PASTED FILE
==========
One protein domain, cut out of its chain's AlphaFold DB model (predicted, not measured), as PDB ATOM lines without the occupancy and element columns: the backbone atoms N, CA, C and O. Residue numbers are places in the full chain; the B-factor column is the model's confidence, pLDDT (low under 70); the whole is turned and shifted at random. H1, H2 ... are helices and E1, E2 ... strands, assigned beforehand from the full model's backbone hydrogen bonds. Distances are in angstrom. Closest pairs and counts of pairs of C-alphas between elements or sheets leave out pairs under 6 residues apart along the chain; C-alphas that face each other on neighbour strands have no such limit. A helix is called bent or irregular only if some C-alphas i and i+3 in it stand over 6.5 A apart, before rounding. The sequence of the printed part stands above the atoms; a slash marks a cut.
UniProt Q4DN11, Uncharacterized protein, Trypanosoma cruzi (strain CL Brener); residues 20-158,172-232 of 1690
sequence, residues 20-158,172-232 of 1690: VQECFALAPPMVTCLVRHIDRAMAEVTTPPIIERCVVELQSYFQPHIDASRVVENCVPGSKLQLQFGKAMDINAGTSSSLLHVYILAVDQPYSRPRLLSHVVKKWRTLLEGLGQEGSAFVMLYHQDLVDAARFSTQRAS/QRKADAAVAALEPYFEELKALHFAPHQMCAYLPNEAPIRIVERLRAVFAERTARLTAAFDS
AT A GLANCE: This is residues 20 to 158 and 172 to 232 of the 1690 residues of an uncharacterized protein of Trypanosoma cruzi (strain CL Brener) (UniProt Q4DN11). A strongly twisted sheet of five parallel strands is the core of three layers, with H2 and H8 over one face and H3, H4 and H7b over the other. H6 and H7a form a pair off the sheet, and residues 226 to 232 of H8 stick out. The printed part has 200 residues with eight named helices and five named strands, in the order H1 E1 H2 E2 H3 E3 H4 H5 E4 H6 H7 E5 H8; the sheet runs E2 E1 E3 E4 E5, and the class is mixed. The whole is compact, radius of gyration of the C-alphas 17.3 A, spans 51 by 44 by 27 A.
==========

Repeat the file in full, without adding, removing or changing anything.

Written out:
One protein domain, cut out of its chain's AlphaFold DB model (predicted, not measured), as PDB ATOM lines without the occupancy and element columns: the backbone atoms N, CA, C and O. Residue numbers are places in the full chain; the B-factor column is the model's confidence, pLDDT (low under 70); the whole is turned and shifted at random. H1, H2 ... are helices and E1, E2 ... strands, assigned beforehand from the full model's backbone hydrogen bonds. Distances are in angstrom. Closest pairs and counts of pairs of C-alphas between elements or sheets leave out pairs under 6 residues apart along the chain; C-alphas that face each other on neighbour strands have no such limit. A helix is called bent or irregular only if some C-alphas i and i+3 in it stand over 6.5 A apart, before rounding. The sequence of the printed part stands above the atoms; a slash marks a cut.
UniProt Q4DN11, Uncharacterized protein, Trypanosoma cruzi (strain CL Brener); residues 20-158,172-232 of 1690
sequence, residues 20-158,172-232 of 1690: VQECFALAPPMVTCLVRHIDRAMAEVTTPPIIERCVVELQSYFQPHIDASRVVENCVPGSKLQLQFGKAMDINAGTSSSLLHVYILAVDQPYSRPRLLSHVVKKWRTLLEGLGQEGSAFVMLYHQDLVDAARFSTQRAS/QRKADAAVAALEPYFEELKALHFAPHQMCAYLPNEAPIRIVERLRAVFAERTARLTAAFDS
AT A GLANCE: This is residues 20 to 158 and 172 to 232 of the 1690 residues of an uncharacterized protein of Trypanosoma cruzi (strain CL Brener) (UniProt Q4DN11). A strongly twisted sheet of five parallel strands is the core of three layers, with H2 and H8 over one face and H3, H4 and H7b over the other. H6 and H7a form a pair off the sheet, and residues 226 to 232 of H8 stick out. The printed part has 200 residues with eight named helices and five named strands, in the order H1 E1 H2 E2 H3 E3 H4 H5 E4 H6 H7 E5 H8; the sheet runs E2 E1 E3 E4 E5, and the class is mixed. The whole is compact, radius of gyration of the C-alphas 17.3 A, spans 51 by 44 by 27 A.